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Carmen Rasmusen Herbert: A lesson of love at Luminaria

For me, the Christmas season seems to be an equal dose of magic and mayhem. Between our family, my family and my husband’s family, we had 23 different events scheduled for the month of December. These activities and parties usually add to the joyous spirit this time of year, but there are days when I’ll admit I’m pretty cranky.

Our annual trip to Ashton Gardens at Thanksgiving Point to see the spectacular Luminaria light display happened to be one of those days for me.

I was walking down the path taking in the stunning lights, amazing smells and beautiful music, only occasionally yelling at my boys to stop taking off their gloves and hats (they insisted they were “so hot” in the 30-degree weather), when we came upon a beautiful gazebo decorated in white twinkle lights and lavish gold ornaments that hung from the roof in a waterfall fashion.

Brad and Carmen Herbert at Thanksgiving Point's Luminaria.
Brad and Carmen Herbert at Thanksgiving Point's Luminaria.
Carmen Rasmusen Herbert

“Let’s get a picture for our anniversary,” my husband said, as we were celebrating 13 years of marriage that day. There was a bit of a wait, and as I stood in line I noticed half of our children were gone. I quickly ran after them, trying to herd them all together as they gleefully wrestled and rolled down the hill.

“Quit running away and having fun! We're trying to take a nice family picture!” I bellowed. Finally, the young couple in front of us stopped taking their 1,000th selfie and it was our turn. I hurried up to the bench and sat, waiting for Brad.

“Carmen,” my mother-in-law called from the grass, acting as photographer, “I think this family was first.”

I looked over to where she was pointing and there was another mother who I hadn’t seen standing there, waiting with her two kids and giving me an icy stare.

“I don’t think so …” I began as I walked down the stairs, and the woman quickly interjected, “Yes we were, we’ve been standing here waiting in line this WHOLE TIME!” She brushed briskly past me and hurried up the steps to get her picture taken while I stood there frozen.

“It’s OK,” my husband whispered and began rubbing my arm, making things all the worse. The family finished their picture and headed off down the path. I marched up to the bench for the second time, fuming, and forced a smile, willing the tears not to fall from embarrassment and anger.

I am ashamed to admit that that little incident ruined the whole night for me. I could not stop thinking about how rotten I felt. I was absolutely stuck in the thick, dark, tarry feeling of resentment. What should have been a beautiful night was spoiled by two overly tired mothers trying to create wonderful memories with their children, all the while missing the whole point.

Toward the end of the mile-long walk, there were several fire pits and games set up to play. As luck would have it, despite multiple stops and detours, the lady from the gazebo and her kids happened to finish at the same time we did. She noticed me watching her and Grinch-like thoughts began to cloud my mind. This is so dumb, I thought. I don’t want to feel this way. Closing my eyes, I took a big swallow of my pride and decided to say a prayer.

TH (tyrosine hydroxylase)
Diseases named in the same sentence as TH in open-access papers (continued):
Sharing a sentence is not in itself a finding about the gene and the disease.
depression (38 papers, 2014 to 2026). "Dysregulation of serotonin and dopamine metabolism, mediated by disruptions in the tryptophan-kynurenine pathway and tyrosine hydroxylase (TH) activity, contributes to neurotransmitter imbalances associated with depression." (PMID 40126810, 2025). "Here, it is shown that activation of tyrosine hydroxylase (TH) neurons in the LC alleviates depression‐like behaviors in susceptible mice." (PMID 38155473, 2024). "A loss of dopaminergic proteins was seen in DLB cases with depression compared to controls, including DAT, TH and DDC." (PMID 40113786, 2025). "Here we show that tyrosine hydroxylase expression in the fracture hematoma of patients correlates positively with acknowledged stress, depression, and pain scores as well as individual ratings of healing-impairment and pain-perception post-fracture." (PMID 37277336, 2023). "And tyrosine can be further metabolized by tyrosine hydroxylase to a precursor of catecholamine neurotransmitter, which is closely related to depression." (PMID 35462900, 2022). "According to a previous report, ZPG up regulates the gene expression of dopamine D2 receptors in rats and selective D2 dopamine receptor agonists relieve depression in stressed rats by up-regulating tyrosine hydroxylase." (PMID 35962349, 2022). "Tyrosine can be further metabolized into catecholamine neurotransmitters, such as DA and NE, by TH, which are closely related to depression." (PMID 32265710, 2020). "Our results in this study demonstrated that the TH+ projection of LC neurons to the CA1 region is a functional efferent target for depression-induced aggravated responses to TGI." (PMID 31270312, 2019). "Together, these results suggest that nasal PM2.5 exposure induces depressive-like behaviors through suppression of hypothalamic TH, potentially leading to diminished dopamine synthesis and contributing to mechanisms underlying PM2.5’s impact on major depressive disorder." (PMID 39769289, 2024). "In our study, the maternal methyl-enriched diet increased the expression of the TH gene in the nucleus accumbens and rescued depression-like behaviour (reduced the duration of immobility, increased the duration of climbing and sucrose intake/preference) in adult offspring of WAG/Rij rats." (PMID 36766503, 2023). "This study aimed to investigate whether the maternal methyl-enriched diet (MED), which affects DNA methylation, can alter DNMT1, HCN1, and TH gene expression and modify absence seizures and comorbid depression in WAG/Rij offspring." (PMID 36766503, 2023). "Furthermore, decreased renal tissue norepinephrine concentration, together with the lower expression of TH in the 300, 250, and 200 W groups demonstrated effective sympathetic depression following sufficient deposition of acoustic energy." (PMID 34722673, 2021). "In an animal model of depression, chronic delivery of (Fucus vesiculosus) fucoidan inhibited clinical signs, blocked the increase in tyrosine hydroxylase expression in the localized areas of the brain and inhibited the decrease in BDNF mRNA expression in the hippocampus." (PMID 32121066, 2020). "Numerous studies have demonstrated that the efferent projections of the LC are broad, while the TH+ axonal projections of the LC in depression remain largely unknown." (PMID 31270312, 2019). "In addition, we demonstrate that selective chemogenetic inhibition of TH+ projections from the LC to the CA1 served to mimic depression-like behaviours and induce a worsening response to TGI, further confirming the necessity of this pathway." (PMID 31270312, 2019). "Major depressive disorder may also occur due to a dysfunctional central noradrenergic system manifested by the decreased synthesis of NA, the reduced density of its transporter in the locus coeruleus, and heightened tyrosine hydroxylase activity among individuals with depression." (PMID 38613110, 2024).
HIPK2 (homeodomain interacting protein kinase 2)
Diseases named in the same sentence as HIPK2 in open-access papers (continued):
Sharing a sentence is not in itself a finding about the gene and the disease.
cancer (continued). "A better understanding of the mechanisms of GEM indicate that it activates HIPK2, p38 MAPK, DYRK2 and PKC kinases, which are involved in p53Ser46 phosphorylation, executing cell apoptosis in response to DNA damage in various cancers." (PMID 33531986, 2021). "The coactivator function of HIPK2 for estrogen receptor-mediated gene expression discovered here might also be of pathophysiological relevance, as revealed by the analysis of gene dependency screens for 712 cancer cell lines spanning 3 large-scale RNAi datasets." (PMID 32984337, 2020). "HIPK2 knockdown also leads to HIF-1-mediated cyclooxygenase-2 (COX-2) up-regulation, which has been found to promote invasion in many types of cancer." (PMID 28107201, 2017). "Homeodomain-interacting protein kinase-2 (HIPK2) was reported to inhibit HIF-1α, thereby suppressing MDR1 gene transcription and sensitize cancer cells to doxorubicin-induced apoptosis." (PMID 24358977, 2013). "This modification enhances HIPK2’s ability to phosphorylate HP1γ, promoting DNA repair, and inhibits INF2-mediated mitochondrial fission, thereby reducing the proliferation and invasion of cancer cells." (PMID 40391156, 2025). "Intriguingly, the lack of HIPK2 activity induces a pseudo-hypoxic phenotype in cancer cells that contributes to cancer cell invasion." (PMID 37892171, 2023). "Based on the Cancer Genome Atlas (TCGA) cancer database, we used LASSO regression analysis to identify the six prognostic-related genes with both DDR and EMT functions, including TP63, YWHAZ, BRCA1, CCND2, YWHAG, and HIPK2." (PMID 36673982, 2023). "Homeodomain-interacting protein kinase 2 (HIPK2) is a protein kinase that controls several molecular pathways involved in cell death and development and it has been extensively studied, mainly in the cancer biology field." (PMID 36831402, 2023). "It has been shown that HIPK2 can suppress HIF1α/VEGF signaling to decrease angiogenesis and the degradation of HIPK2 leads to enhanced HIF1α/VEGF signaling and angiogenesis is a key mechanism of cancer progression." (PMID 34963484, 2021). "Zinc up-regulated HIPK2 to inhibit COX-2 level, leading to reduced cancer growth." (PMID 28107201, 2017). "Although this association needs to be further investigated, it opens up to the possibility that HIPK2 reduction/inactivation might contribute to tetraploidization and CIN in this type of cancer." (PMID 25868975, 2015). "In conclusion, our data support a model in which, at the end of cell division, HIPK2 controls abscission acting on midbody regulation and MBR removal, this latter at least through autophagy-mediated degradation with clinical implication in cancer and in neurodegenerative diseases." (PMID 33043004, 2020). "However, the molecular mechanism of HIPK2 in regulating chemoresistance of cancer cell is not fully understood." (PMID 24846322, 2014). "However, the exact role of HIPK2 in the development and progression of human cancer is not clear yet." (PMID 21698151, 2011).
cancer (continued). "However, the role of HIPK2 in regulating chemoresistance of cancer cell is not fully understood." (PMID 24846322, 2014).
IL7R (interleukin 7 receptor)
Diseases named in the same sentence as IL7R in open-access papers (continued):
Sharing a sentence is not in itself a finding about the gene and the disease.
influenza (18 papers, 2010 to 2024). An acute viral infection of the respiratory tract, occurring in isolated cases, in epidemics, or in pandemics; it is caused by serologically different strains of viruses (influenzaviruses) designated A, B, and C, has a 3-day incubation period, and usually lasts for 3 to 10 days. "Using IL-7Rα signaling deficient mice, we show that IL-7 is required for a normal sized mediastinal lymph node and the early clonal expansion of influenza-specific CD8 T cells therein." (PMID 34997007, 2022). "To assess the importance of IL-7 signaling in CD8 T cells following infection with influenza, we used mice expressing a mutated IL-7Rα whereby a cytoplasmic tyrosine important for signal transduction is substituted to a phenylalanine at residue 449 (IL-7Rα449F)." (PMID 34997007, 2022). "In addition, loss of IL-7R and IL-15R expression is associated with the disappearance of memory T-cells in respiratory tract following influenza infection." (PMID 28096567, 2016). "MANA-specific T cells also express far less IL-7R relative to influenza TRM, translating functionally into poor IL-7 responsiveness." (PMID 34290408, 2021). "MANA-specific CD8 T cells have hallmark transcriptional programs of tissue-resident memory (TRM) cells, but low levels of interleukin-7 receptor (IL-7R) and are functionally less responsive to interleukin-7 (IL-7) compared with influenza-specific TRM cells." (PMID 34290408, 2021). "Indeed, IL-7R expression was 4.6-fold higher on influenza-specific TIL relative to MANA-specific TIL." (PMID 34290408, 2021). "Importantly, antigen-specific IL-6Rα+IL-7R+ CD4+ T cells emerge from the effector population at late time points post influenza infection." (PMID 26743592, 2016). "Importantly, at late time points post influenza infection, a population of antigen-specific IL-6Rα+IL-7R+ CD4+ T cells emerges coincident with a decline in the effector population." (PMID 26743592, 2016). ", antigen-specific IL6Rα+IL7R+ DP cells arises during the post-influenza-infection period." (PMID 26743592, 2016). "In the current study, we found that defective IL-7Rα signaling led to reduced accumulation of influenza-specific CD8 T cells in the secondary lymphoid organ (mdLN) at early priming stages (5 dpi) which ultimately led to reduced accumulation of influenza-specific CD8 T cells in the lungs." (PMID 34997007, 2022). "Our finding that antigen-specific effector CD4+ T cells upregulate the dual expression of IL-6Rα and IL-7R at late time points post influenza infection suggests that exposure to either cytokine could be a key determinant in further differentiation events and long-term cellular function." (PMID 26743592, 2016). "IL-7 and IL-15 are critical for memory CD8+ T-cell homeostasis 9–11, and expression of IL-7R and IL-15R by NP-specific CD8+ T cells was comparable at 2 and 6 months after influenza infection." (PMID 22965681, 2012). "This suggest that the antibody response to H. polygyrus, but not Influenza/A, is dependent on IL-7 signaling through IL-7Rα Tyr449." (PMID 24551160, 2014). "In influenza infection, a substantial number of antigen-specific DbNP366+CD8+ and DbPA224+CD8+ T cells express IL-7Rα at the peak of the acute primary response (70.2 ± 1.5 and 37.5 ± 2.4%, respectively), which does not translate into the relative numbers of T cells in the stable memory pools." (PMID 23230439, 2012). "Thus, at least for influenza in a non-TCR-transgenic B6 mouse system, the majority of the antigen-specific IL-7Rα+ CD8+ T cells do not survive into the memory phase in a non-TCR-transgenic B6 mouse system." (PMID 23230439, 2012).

Carmen Herbert's boys give her a kiss under the mistletoe at Thanksgiving Point's Luminaria
Carmen Herbert's boys give her a kiss under the mistletoe at Thanksgiving Point's Luminaria
Carmen Rasmusen Herbert

“Heavenly Father, please let me feel thy love for this woman.” Because right now, I don’t feel loving toward her at all. And I knew that wasn’t fair. I didn’t even know her. But he did. Ever so softly, like warm water being poured over ice, a thought flowed into my mind.

“She’s having a hard time. Apologize. Hug her. Forgive her.”

That was not what I expected. But the thought grew and grew until it felt like my whole body was on fire with the truthfulness of it.

“I’ll be right back,” I said to my husband.

I walked up to the woman, another mother like me, another daughter of God, and rested my hand on her arm.

“Hey,” I said, and she looked up at me, surprised. “I just wanted to say, I haven’t been able to stop thinking about how mean I was at the gazebo. I should have gotten up and let you take your picture right away. I was being grumpy and rude and I wanted to apologize.”

Her eyes softened. “I’m sorry, too,” she said. “I should not have responded the way I did. It’s so silly.”

“I know!” I said, smiling. Instantly, the weight of anger was thrown off my shoulders, and a peace settled into my heart. We locked eyes again, this time in forgiveness and understanding. I couldn’t keep the smile off my face for the rest of the night.

I don’t know why the thought of being mad at someone is so appealing. It isn’t as glamorous as it seems, to hold a grudge, whether we think it was deserved or not. At times, I haven’t been the happiest this Christmas season, and I intend to change that by trying to see others as Jesus Christ sees them. When I do that, it’s almost impossible to stay angry. I can turn over any judgment to him, knowing he will be fair. It’s only when I let go of the bitterness I’m holding that I can reach out and grasp his ever-outstretched arm.